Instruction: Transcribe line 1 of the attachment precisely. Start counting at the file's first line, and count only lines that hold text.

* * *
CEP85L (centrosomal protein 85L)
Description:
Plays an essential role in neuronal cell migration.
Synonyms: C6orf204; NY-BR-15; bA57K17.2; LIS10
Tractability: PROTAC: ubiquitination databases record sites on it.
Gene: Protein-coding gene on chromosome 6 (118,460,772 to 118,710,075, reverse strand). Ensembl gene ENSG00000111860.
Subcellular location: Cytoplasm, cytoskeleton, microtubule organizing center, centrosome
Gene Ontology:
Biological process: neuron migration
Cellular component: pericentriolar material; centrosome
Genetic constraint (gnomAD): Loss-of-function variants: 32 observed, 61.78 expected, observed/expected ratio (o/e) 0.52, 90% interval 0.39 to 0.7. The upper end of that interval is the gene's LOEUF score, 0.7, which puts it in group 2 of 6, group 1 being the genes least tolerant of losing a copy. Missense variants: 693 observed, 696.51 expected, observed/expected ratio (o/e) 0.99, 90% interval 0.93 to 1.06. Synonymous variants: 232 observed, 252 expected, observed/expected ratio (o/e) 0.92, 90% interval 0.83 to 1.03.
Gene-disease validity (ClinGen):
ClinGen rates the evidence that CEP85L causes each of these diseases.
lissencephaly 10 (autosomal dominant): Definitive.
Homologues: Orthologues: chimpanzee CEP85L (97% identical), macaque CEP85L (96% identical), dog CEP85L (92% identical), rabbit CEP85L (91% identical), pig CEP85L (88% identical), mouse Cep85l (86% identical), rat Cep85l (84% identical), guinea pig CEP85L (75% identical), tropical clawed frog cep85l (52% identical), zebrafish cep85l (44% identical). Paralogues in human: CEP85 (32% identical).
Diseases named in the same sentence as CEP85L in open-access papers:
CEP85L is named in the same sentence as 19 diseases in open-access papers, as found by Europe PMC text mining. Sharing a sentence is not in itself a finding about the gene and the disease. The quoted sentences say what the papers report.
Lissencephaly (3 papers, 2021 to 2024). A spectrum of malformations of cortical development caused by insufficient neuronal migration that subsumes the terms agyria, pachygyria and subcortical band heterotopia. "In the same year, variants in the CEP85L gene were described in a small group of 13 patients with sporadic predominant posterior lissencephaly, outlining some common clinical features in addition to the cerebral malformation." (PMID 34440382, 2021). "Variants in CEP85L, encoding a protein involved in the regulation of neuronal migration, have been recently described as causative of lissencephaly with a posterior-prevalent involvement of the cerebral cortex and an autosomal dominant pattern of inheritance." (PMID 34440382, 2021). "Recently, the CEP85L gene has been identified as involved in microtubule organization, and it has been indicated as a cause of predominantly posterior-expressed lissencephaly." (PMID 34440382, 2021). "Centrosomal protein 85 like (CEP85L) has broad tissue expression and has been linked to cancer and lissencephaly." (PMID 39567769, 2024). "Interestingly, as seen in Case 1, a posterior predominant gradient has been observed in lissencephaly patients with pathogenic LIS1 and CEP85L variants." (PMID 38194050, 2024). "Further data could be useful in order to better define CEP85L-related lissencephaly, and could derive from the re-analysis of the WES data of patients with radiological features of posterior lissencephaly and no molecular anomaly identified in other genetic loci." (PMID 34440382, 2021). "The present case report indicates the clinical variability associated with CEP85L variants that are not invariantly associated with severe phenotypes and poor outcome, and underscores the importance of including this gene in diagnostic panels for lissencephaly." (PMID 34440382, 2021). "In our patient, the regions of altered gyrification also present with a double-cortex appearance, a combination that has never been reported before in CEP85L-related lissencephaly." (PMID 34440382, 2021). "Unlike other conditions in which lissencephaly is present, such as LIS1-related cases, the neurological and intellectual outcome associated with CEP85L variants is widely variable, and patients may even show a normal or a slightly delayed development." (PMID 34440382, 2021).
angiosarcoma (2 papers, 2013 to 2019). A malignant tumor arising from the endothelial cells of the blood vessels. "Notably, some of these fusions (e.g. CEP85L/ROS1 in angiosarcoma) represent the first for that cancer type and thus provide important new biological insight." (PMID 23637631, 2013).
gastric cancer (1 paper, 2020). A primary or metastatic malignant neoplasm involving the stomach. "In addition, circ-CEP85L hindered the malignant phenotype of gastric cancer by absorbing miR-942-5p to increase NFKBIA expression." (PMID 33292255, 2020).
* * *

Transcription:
CEP85L (centrosomal protein 85L)